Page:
In patients with craniopharyngiomas, complex treatments were predictive of postoperative visual dysfunction while diabetes insipidus was associated with greater rates of anterior pituitary hormone dysfunction and an increased weakness for gender-independent weight gain, according to data published in the Journal of Clinical Endocrinology and Metabolism.
Craniopharyngiomas are usually related to significant morbidity due to their location and treatment effects, according to Kevin C. J. Yuen, MD, of the division of endocrinology, diabetes and clinical nutrition in the department of medicine at the Oregon Health and Science University, and colleagues.
“The higher BMIs and fat mass observed in patients with [diabetes insipidus] further reinforces the role of hypothalamic damage as an important causal factor in inducing subsequent obesity in these patients and implies that the presence of [diabetes insipidus] can be used as a clinical surrogate marker for hypothalamic obesity,” researchers wrote.
Their retrospective analysis included 180 adults with childhood-onset craniopharyngioma (COCP) studied according to the primary treatment regimen (ie, one surgery vs. complex treatment regimen of more than one surgery and/or radiotherapy) and the presence of diabetes insipidus.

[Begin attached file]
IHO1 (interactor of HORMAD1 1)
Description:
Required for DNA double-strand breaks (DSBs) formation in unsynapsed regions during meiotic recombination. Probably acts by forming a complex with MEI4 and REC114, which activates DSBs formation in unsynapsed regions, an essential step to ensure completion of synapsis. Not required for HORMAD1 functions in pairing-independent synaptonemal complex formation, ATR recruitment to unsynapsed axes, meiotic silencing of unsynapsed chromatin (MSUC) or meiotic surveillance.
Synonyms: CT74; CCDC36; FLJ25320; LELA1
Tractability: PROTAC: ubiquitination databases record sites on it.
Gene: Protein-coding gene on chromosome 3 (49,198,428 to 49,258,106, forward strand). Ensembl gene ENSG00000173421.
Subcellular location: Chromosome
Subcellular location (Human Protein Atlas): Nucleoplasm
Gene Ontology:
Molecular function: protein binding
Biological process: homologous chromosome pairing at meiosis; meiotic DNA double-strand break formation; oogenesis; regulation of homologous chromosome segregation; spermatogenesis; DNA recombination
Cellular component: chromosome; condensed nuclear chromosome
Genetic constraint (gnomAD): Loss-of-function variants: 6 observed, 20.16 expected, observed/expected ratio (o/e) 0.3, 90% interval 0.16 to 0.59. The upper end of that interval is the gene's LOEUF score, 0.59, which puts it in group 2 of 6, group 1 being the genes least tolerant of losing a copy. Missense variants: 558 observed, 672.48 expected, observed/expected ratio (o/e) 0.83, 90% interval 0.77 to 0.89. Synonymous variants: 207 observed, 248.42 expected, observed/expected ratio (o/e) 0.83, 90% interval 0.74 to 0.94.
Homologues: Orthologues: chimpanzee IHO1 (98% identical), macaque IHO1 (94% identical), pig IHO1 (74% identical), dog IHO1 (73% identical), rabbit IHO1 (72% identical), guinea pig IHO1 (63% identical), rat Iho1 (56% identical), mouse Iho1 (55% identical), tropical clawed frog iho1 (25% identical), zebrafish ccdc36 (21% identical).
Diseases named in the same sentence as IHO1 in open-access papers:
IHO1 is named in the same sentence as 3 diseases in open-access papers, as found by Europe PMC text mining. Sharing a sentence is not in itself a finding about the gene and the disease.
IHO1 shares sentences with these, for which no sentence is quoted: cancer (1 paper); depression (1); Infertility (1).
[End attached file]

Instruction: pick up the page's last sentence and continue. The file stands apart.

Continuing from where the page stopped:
Many of the patients with COCP underwent transcranial surgery (77%) without receiving radiotherapy (84%), according to data.
More patients who underwent complex treatment regimens developed visual field defects and ophthalmoplegia compared with the primary treatment regimen group (P<.01), researchers wrote.
In addition, those with diabetes insipidus demonstrated greater rates of anterior pituitary hormone deficits, BMI and fat mass (P<.01) compared with patients without diabetes insipidus.
Fasting glucose, HbA1c, lipids and quality of life were comparable among patients in the primary treatment regimen vs. complex treatment regimen, and patients without diabetes insipidus.
However, diabetes insipidus in both groups was associated with a greater rate of anterior pituitary hormone deficits and obesity, despite the type of primary treatment they underwent, according to researchers.
Disclosure: Yuen has received research grants from Eli Lilly, Novo Nordisk, Pfizer and Versartis; served on the advisory boards for Corcept Therapeutics, Novo Nordisk and Pfizer. See the study for a full list of all other researchers’ relevant financial disclosures.